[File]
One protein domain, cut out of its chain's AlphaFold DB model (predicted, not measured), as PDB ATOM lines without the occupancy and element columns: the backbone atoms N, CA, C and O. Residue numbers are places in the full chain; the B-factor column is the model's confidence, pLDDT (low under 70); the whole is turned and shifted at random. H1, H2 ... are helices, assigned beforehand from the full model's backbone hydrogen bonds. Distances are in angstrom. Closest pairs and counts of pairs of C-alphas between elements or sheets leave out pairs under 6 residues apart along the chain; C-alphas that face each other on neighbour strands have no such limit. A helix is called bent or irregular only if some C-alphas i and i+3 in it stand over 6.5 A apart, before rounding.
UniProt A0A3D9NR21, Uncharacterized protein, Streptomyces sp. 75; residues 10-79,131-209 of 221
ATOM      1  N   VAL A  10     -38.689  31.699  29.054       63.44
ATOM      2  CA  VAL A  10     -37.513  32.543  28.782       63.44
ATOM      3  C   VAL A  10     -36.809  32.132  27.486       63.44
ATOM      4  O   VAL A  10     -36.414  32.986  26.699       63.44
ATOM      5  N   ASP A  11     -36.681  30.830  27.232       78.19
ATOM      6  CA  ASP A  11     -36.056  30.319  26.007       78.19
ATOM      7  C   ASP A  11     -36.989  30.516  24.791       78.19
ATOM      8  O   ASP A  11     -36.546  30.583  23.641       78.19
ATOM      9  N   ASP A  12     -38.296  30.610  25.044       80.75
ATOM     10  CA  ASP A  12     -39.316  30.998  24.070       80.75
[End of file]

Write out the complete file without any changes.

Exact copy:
One protein domain, cut out of its chain's AlphaFold DB model (predicted, not measured), as PDB ATOM lines without the occupancy and element columns: the backbone atoms N, CA, C and O. Residue numbers are places in the full chain; the B-factor column is the model's confidence, pLDDT (low under 70); the whole is turned and shifted at random. H1, H2 ... are helices, assigned beforehand from the full model's backbone hydrogen bonds. Distances are in angstrom. Closest pairs and counts of pairs of C-alphas between elements or sheets leave out pairs under 6 residues apart along the chain; C-alphas that face each other on neighbour strands have no such limit. A helix is called bent or irregular only if some C-alphas i and i+3 in it stand over 6.5 A apart, before rounding.
UniProt A0A3D9NR21, Uncharacterized protein, Streptomyces sp. 75; residues 10-79,131-209 of 221
ATOM      1  N   VAL A  10     -38.689  31.699  29.054       63.44
ATOM      2  CA  VAL A  10     -37.513  32.543  28.782       63.44
ATOM      3  C   VAL A  10     -36.809  32.132  27.486       63.44
ATOM      4  O   VAL A  10     -36.414  32.986  26.699       63.44
ATOM      5  N   ASP A  11     -36.681  30.830  27.232       78.19
ATOM      6  CA  ASP A  11     -36.056  30.319  26.007       78.19
ATOM      7  C   ASP A  11     -36.989  30.516  24.791       78.19
ATOM      8  O   ASP A  11     -36.546  30.583  23.641       78.19
ATOM      9  N   ASP A  12     -38.296  30.610  25.044       80.75
ATOM     10  CA  ASP A  12     -39.316  30.998  24.070       80.75